Cameron blames 'pointless' EU rules for killing growth
British Prime Minister David Cameron has attacked "pointless" European Union rules and regulations which he said were holding back growth as the 27-nation bloc battled with the eurozone crisis.
In a hard-hitting foreign policy speech, Cameron called for "fundamental reform" in Europe as he blasted "out-of-touch" EU institutions.
He used his annual address to the Lord Mayor of London's banquet late Monday to lambast talk of "grand plans and utopian visions" and called for an EU with "the flexibility of a network, not the rigidity of a bloc".
Cameron -- who pointedly described himself as among the "sceptics" on Europe -- acknowledged that the first priority for the 27-nation bloc was restoring growth and tackling the debt crisis.
However, he said the crisis also offered a golden opportunity to undertake fundamental reform of the EU.
"It's how out of touch the EU has become when its institutions are demanding budget increases while Europe's citizens tighten their belts. It's the pointless interference, rules and regulations that stifle growth not unleash it," the Conservative prime minister said.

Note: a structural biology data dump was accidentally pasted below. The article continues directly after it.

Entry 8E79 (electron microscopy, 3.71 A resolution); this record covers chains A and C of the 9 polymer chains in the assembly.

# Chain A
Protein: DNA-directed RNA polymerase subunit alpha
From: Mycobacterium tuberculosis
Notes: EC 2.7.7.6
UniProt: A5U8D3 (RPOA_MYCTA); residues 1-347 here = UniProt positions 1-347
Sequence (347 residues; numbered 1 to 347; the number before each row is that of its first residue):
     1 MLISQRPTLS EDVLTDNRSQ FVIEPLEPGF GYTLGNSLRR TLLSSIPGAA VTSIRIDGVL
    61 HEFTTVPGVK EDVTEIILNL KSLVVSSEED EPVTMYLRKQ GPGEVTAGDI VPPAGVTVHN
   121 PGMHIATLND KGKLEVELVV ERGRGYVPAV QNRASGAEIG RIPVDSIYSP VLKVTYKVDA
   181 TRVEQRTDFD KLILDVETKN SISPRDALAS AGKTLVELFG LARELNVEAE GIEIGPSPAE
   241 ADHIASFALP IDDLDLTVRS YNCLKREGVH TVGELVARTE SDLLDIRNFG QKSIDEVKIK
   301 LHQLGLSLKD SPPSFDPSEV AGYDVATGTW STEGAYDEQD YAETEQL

"The sense that the EU is somehow an abstract end in itself, immune from developments in the real world, rather than a means of helping to deliver better living standards for the people of its nations.
"It does not have to be like this."
But Cameron's comments were given short shrift by Deputy Prime Minister Nick Clegg, the leader of the pro-Europe Liberal Democrat junior coalition partners.
Clegg said on Tuesday that only "populists, chauvinists and demagogues" would benefit from a fundamental reform of EU treaties.
"Clearly the Conservative Party and the Liberal Democrats, and David Cameron and myself, think differently on European issues," Clegg said on Wednesday.
"But where we agree is... what do we do to push economic reform and push the liberalisation needed to create jobs and prosperity in the EU?"
Clegg was speaking after talks with Dutch Prime Minister Mark Rutte in London.
© 2011 AFP